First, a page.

Pair a fruitcake with wine

We asked the Times’ new wine columnist, Sam Decker, what would be the ideal pairing for fruitcake. Here’s what he said: “Tawny port all way. Port, it could be said, is the fruitcake of the wine world.”

A sampling of Martha’s Vineyard holiday foodways and lore.

Tea Lane Chutney, from a recipe by Louise Tate King and Jean Stewart Wexler, will be sent to Canada, Hawaii and Brazil. — Keya Guimaraes

On my worn bamboo cutting board, I quarter two pounds of peeled and cored New England apples. My kitchen window, perched high above the moss-laden woods of Tea Lane in Chilmark, gazes out to the chalk-white sky of December falling upon a smokier shade of sea, and the gunshots of deer hunters echo along the raging wind. The apples begin to simmer in a pint of cider vinegar, and their sharp perfume dances through the whole house.

Is there any other time of year so insistent upon prompting our memories of meals and laughter shared, of family and friends passed, of tastes and traditions wrapped and unwrapped over generations? To this wash-ashore Vineyard resident, still dewy with the salt spray of my first year on this legendary Island, the ghosts of Vineyard Christmases past call out with an invitation to inherit their rich legacy of tasty traditions, to sit and savor the lavish table set over decades of storied celebrations.

Mary Drouin. – Photo by Linsey Lee
Mary Drouin. – Photo by Linsey Lee

Slipping through the scrub oak and conifers of memory, the merry violin, guitars, and singing of Portuguese carolers arrive at the door, calling “A Bom Natal!” In More Vineyard Voices by Linsey Lee, curator of oral history at the Martha’s Vineyard Museum, Mary Drouin recounts the musical gifts her family wholeheartedly gave to neighbors and friends each Christmas Eve: “That was the day for caroling. My uncle John Coutinho played the violin, and Lester Perry from Oak Bluffs played the guitar, and my father used to be the lead singer. Then they used to have singers with them. In the old days they used to take the horse and wagon, go up to Tea Lane Farm, and sing at the doors up there.”

Betty Alley of Oak Bluffs holds close the precious memory of the Portuguese caroling as well. “The men would play their banjos and mandolin. And you could hear them play all the way down the street. And it would be so pretty to listen to them. I remember standing upstairs at my bedroom listening out the window,” shares Ms. Alley in Lee’s Vineyard Voices.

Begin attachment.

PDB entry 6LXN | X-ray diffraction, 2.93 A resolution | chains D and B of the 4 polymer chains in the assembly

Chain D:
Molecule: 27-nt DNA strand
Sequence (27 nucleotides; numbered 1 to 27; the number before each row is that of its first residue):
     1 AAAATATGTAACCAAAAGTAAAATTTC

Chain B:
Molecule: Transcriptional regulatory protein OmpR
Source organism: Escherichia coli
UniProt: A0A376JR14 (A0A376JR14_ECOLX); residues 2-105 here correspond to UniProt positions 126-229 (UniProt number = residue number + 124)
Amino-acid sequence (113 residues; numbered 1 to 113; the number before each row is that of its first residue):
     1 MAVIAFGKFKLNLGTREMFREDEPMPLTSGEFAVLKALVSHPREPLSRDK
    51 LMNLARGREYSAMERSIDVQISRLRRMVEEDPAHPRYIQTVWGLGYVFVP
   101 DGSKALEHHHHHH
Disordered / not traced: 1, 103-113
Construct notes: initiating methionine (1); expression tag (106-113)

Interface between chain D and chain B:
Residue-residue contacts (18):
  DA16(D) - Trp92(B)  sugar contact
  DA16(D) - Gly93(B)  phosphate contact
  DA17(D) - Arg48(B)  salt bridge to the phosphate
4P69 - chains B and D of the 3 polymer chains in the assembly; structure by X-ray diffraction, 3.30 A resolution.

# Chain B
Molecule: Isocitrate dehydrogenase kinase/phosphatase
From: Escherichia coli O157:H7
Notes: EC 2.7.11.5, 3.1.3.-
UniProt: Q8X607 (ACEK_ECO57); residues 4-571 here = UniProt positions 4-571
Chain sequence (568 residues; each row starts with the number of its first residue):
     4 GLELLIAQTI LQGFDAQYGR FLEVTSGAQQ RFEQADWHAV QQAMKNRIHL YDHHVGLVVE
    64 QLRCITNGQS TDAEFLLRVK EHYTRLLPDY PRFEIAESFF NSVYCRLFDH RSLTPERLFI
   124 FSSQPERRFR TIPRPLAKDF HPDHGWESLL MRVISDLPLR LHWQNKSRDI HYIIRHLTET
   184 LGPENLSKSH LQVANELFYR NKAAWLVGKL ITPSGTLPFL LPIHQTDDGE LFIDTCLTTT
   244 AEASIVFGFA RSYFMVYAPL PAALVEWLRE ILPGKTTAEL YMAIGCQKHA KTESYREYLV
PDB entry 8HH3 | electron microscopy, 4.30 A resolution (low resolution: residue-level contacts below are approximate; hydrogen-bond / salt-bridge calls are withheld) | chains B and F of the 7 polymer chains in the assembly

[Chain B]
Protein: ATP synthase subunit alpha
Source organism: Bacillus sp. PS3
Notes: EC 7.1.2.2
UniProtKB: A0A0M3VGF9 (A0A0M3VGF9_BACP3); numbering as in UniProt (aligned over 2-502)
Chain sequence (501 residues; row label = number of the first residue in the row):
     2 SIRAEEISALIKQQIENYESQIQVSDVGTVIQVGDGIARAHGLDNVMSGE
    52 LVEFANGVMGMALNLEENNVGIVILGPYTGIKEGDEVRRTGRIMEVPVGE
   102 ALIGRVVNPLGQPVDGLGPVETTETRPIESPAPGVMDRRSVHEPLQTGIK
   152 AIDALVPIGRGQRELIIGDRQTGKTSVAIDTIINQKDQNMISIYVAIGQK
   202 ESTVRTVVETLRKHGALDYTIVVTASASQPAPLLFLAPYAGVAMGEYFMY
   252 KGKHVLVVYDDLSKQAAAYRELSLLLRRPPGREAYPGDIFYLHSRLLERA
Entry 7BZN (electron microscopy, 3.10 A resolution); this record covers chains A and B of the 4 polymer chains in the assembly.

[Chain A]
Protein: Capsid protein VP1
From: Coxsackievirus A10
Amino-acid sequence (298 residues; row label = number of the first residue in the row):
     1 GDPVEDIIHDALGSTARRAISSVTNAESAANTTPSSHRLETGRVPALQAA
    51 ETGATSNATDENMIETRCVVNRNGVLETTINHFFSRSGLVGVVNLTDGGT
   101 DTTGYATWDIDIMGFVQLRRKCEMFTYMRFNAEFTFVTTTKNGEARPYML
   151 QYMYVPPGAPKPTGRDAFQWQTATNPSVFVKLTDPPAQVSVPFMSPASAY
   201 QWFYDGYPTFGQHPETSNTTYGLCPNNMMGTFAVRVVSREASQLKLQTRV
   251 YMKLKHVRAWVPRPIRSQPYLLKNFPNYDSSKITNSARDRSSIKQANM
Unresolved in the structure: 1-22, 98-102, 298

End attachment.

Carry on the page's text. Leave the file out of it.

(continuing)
The Martha's Vineyard Cookbook, by Louise Tate King and Jean Stewart Wexler, is a rich collection of Island cuisine.
The Martha’s Vineyard Cookbook, by Louise Tate King and Jean Stewart Wexler, is a rich collection of Island cuisine.

The apples have broken down. I pour two pounds of dark brown sugar, one pound chopped dates, two crushed cloves of garlic, a small handful of crystallized ginger, a dessertspoon of dry mustard, a teaspoon of salt, and only a wimpy pinch of the suggested one tablespoon of dried red pepper flakes into the bubbling apples. I am following a holiday recipe for Tea Lane Chutney from Louise Tate King and Jean Stewart Wexler’s Martha’s Vineyard Cookbook, one of the rich stalwart texts on Island cuisine. Yet as the cauldron bubbles, I hear the voices of Drouin and Alley, reminiscing on Christmas Eves long ago and the tradition of dancing the chamarita.

Ms. Alley remembers in Vineyard Voices, “There was a lady down the end of our street where I lived, and she was one of the best dancers. Little old lady, too. Everybody used to go to her house at Christmas. They always dropped in and they danced the chamarita there. And from our house we could hear them singing and dancing.”

As I tap my wooden spoon to the stamping feet of a chamarita, the memories of Ms. Drouin’s traditions come walking through the woods just out my window. “I had my dancing dolls that they brought from Portugal,” she says in Lee’s More Vineyard Voices. For all the generous singers and musicians in her family, “I had made them all red stocking hats like the Portuguese fishermen, you know? And his nose was as red as his hat all the time … We’d play all the way down the road as we went, you know, never get tired … Cold as it was too.”

Ms. Drouin tells in detail how after they sang “Abra La Porta” (Open the Door), families would invite them in and give them warm drink and food, while they kept singing and sharing their cheer. Perhaps a Wassail Bowl from Vineyard Fare and the Martha’s Vineyard Hospital Auxiliary would suit the mood: “Three gallons sweet cider, 24 oranges, juiced, 12 lemons, juiced, 6 cups of sugar, 3 cups of raisins, 1 tsp. nutmeg, 3 tsp. ground clove, 9 tsp. allspice and 12 cinnamon sticks, heated and served hot from a silver punch bowl.” And when all were warm, I would invite them to stay for a midnight mariners’ feast of my own Tia’s Portuguese Christmas Eve Cod, which she serves in Brazil on the sacred night: gently poached, served with potatoes, cabbage, and a garlic vinegar sauce.

The apple chutney is cooked and cooled, and while sterilizing the glass jars, I delight in knowing this recipe finds its roots in both England and Tea Lane. As described in The Martha’s Vineyard Cookbook, the hot apple chutney holiday tradition began a half-century ago with the friendship between two English ladies, one residing on Tea Lane. “Every Christmas for many years, certain favored up-Island households were the recipients of a jar of this prized apple chutney.” King and Wexler write in their book, “A foil-wrapped and beribboned jelly glass always appeared in the mailbox of this cookbook’s authors.”